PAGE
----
Good-bye high cost of gain

Where are feeder cattle prices headed? Does it pay to retain ownership? Two questions cattlemen would love to find answers to in that magical crystal ball.

A few months ago, it looked as if fed cattle prices would climb above breakeven for the spring. However, that was before the recent drop in fed cattle prices.

According to the Livestock Marketing Information Center (LMIC), fed cattle prices in Kansas dropped from $135.93 per cwt. for the week ending March 27 to $123.84 per cwt. for the week ending May 1. What does this mean for potential break even in the near term?

Consider monthly feeding cost of gain from January 2006 to February 2016 as shown in Figure 1. Feeding cost of gain averaged $85.16 per cwt. in 2015, a welcome departure from the high feeding cost of gains seen during most of the 2011 to 2014 period. Feeding cost of gain exceeded $90 per cwt. from April 2011 through Sept. 2014 and $100 per cwt. from August 2011 to December 2013. Given current corn and alfalfa price projections, feeding cost of gain is expected to range from $75 to $80 for the rest of 2016.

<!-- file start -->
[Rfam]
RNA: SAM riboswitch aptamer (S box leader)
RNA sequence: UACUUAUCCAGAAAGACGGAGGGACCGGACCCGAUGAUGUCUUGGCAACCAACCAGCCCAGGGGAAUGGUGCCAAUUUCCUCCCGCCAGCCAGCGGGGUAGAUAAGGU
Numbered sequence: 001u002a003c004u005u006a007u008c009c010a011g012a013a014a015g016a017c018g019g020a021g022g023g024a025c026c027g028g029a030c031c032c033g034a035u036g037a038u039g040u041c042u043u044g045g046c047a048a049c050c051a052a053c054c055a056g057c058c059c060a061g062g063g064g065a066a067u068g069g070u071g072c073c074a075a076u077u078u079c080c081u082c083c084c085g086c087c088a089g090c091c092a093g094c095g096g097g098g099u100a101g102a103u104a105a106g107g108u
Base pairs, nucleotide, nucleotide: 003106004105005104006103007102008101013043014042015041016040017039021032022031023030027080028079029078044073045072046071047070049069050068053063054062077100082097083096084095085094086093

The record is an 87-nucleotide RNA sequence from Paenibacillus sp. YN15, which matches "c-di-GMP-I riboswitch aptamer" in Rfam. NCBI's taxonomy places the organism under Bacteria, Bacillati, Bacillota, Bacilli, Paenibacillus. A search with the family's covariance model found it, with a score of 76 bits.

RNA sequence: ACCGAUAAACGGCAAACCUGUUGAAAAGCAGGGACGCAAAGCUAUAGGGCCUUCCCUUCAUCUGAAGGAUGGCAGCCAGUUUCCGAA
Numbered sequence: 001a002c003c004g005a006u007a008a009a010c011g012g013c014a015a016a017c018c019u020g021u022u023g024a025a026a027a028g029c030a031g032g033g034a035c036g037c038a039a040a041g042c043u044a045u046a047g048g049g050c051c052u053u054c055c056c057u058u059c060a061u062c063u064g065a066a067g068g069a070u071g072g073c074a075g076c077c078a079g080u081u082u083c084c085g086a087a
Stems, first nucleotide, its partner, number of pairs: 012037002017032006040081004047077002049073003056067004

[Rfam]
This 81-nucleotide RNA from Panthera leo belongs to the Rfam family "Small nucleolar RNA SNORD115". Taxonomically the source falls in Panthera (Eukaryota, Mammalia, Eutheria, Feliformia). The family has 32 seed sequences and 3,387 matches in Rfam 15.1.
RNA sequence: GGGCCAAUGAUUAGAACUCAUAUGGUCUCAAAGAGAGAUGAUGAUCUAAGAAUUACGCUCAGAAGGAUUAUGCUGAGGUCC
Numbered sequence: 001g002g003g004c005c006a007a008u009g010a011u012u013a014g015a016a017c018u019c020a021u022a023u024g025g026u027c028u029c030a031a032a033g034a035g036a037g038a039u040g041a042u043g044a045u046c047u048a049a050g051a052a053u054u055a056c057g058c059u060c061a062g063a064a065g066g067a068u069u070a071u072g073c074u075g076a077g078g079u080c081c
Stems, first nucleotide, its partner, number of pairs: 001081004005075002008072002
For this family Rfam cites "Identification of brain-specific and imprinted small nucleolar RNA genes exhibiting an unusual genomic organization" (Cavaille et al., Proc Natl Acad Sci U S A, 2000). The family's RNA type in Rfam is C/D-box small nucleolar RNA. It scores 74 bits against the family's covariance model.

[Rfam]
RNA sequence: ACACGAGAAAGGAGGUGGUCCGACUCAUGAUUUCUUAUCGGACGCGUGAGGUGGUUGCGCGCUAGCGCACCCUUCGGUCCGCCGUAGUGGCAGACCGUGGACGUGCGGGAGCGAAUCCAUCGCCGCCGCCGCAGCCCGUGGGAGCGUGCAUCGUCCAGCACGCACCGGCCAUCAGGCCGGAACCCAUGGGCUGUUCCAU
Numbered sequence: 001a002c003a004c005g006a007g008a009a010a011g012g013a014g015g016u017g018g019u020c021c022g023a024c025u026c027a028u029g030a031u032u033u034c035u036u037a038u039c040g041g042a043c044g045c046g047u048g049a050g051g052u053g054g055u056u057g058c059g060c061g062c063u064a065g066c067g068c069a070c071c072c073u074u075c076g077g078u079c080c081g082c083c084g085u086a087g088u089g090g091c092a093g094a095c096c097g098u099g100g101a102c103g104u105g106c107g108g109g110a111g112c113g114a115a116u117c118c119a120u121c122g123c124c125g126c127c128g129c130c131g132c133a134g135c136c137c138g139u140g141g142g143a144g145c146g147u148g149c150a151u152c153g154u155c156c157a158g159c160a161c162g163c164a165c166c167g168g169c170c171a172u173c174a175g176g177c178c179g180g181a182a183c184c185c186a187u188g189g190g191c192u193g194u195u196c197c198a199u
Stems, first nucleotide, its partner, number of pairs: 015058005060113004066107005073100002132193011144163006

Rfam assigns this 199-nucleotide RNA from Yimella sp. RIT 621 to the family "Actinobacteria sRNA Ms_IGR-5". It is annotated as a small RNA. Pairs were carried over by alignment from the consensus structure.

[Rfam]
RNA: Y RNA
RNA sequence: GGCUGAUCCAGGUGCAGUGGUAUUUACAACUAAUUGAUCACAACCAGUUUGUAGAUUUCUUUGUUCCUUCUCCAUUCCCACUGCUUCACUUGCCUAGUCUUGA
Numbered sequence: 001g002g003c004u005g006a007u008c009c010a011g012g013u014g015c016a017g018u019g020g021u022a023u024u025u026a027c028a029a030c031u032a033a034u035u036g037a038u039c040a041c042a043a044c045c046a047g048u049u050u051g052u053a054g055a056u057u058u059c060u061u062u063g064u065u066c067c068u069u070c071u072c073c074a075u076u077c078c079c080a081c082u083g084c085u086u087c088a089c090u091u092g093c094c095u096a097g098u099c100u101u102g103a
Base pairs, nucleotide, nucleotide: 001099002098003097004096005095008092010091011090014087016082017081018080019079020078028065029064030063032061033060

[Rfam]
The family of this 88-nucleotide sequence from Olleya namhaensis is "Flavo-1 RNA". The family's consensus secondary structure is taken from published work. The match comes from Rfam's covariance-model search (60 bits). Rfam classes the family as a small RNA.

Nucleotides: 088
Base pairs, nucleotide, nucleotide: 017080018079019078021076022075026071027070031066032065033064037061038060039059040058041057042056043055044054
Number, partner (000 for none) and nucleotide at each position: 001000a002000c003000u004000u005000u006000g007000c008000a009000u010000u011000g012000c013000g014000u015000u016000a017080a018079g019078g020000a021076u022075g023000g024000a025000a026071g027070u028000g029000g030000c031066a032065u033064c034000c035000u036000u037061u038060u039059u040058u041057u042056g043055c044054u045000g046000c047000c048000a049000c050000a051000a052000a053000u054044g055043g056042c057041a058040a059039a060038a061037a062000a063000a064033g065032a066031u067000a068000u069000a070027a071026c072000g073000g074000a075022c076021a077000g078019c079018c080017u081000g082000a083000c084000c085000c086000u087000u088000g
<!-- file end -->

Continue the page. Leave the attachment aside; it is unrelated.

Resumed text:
Losses in January 2016 and February 2016 were $362 and $198 per head, respectively. In March and April, losses per head are estimated to be $135 and $105. Breakeven prices for May and June are expected to range from $125 to $127 per cwt. and are below the current projected fed cattle prices from LMIC for the second quarter.

Third and fourth quarter breakeven prices for 2016 are expected to range from $123 to $127, and $122 to $125, respectively. Whether or not cattle finishers can earn a positive return depends on two factors: feeder prices and fed cattle prices. If cattle finishers are cautious when buying feeders during the next few months and current price projects are realized, cattle finishers will either be close to breakeven or earn small net returns.

Given current projections, it appears prices will be close to breakeven for May and June of this year.

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